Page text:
“Di ko alam kung ano tatanungin ko [I don’t know what to ask],” says an overwhelmed mother in a primary care clinic as she was asked if she had any questions after learning about her child’s autism progression.
“Pag dinadala samin yung mga bata, walang assessment [When they bring the kids to us, they have no assessment], so we just make do with what we have,” says a special education (SPED) teacher who has around a decade’s worth of experience at her local center, eager to make sustainable change.
“Yes, awareness is still a problem and detection is still a problem, but we should also be looking at what comes after detection. Kulang talaga, kulang pa rin talaga services. [There is an evident lack, an evident lack of services],” says a specialist doctor who spends most of her time in her clinic, trying her best to cater to hundreds of patients who have waited for months just to get an appointment.
In about 90% of the conversations I had for this global health fellowship, I realized that I was talking to women, and it dawned upon me how important and deep the impact is that these women have to the everyday life of these individuals with intellectual and developmental disabilities. In truth, these individuals are surrounded with women in their immediate environments—in various households, schools, and health care institutions.
So, when I think about it, I can’t help but ruminate on the current problems and issues that people with intellectual and developmental disabilities face everyday: limited health resources, continuing discrimination, and sparse work opportunities. Would all of those unsolved problems be connected with the fact that these individuals are mostly being understood and taken care of by women? Does being in a women-ﬁlled environment weaken their cause in a male-dominated and inﬂuenced society? How will we be able to promote the strengths of nurturing and caring, in a world that prioritizes earning and gaining proﬁt?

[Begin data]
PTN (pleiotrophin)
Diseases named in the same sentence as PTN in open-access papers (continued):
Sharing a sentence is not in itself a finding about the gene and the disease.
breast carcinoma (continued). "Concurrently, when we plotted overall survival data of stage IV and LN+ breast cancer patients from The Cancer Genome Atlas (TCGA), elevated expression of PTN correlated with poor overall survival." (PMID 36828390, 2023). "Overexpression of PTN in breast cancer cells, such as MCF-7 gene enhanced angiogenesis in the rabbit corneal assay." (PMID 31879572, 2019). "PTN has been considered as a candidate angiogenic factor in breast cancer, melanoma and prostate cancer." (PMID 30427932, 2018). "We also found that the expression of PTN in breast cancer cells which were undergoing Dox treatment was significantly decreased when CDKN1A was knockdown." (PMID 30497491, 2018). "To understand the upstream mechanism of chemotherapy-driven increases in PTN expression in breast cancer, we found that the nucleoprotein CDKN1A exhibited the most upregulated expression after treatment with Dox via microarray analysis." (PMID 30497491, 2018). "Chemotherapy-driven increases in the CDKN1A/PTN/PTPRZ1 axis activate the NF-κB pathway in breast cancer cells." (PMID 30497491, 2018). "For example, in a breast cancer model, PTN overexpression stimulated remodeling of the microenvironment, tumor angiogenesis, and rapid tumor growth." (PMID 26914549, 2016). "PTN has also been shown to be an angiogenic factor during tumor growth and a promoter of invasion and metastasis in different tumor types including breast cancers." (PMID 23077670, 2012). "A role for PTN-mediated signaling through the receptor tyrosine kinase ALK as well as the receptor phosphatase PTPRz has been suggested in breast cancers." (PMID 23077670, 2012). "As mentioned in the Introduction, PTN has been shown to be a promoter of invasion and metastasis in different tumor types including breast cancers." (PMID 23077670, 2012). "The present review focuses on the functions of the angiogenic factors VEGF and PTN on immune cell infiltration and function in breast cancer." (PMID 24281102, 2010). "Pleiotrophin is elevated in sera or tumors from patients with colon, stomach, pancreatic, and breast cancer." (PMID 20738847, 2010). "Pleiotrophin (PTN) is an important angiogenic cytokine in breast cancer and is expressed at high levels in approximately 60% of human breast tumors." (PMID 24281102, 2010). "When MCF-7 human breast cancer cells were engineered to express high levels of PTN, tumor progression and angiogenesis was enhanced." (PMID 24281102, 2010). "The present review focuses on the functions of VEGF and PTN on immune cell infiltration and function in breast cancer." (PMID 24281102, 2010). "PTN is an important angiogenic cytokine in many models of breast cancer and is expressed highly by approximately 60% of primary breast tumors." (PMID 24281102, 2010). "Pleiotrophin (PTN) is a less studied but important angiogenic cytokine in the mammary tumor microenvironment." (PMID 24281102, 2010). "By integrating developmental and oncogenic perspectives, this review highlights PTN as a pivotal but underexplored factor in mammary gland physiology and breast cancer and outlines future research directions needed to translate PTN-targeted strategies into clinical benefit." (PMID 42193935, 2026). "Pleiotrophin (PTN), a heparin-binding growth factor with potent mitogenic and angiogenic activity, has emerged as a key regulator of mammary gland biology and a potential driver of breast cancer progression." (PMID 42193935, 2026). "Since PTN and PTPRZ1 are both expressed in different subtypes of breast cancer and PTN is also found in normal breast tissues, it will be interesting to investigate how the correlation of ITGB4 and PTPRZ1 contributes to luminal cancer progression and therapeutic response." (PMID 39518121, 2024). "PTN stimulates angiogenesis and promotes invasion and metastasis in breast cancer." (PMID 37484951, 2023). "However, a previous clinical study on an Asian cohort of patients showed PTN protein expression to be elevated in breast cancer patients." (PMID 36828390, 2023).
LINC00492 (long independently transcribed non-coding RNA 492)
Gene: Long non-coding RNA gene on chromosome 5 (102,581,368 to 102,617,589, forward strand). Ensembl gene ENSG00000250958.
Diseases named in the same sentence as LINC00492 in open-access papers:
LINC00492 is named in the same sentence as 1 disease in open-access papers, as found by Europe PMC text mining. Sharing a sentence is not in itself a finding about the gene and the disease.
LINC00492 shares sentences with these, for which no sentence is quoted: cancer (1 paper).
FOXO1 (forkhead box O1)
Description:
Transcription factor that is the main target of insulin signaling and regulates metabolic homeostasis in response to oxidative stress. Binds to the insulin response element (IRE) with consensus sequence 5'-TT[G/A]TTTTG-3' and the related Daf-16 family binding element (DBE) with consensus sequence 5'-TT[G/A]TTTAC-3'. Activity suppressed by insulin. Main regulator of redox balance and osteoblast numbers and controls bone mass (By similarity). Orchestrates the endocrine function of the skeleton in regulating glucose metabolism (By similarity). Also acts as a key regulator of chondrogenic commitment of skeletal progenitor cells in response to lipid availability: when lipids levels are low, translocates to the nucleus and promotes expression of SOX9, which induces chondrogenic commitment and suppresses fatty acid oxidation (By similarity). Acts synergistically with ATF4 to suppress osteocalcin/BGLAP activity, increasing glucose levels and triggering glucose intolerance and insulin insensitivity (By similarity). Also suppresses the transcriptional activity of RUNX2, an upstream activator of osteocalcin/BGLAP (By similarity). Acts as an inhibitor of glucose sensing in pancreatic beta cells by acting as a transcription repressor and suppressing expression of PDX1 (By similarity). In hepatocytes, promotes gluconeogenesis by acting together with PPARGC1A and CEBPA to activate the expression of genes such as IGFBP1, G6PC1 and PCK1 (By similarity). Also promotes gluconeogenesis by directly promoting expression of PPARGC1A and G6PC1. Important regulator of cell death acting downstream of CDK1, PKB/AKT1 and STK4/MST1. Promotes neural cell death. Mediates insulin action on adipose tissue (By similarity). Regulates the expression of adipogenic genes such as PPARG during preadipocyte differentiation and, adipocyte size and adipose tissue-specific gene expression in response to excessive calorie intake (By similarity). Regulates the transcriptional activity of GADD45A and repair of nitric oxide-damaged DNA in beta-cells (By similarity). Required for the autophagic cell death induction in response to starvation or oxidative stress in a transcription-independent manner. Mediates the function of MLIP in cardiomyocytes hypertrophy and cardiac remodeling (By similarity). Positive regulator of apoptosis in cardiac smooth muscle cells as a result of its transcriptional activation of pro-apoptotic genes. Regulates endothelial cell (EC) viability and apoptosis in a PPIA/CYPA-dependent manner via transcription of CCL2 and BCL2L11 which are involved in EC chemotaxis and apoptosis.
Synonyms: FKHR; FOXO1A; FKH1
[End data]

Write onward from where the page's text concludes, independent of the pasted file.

These are just some of the things we might want to consider as we witness the incredible strength and amazing love these women have for their children, students, and patients with intellectual and developmental disabilities, as they ﬁght for a cause they continue to devote their lives to.
And as I talk about the unbelievable strength of women, I am reminded of a story of one of the mothers in our special education center. Her son is one of the SPED students who has been actively participating in our projects, always greeting us with a smile and a sunny and excited disposition. When I casually asked her how she is, I was taken aback by her sudden tears. She explains that even though her son seems happy and energetic, they have been struggling at home. She goes on by saying that her husband and her son’s father does not even consider him as his own child and wants nothing to do with taking care of the child. Even the child’s own grandparents are hesitant to help her since they believe that there is no point in spending money and energy on a child with intellectual disability.
But amidst all the things other people say to her, she says that when she looks at her son, she knows deep down that he deserves to be loved, just as much as her other children. She knows that she has to be strong to ﬁght for her child, however, she feels burdened in being her child’s sole caretaker. As I listened to her, I looked at her son, as he looked at her confusedly. And for the ﬁrst time, his smile wavered as he clung to his crying mother.
Imagine seeing a husband denying his own child just because he’s a little bit diﬀerent. Imagine the strength a mother must have to be the sole caretaker and advocate of her child. And imagine how hard it is to empower and advocate for one’s child, when she herself feels burdened and limited.
Now imagine a world where the whole family takes care of each other and ﬁnds time to support each other. As these individuals and children with intellectual and developmental disabilities navigate through the world, heavily dependent on the women that surround them, we should ﬁnd the time and eﬀort to empower these women. Being the forefront decision-maker of health care for their family and their community, it is vital for the women of today to be heard and prioritized. By listening to their stories and making them realize their untapped inﬂuence in their households, workplaces, and environments, I believe that a more progressive and inclusive society, for everyone, is at hand.
They say that when women look at their children, all they see are angels being sent to earth, with their beaming smiles and musical laughter. But I would also like to believe that when the children look at them, they see strong, beautiful, and phenomenal angels too, loving them and advocating for them all throughout their lives. May we be able to have a society that empowers women, so that they can guide their children, their household, and the world, one step at a time, for that’s the innate power of an empowered woman.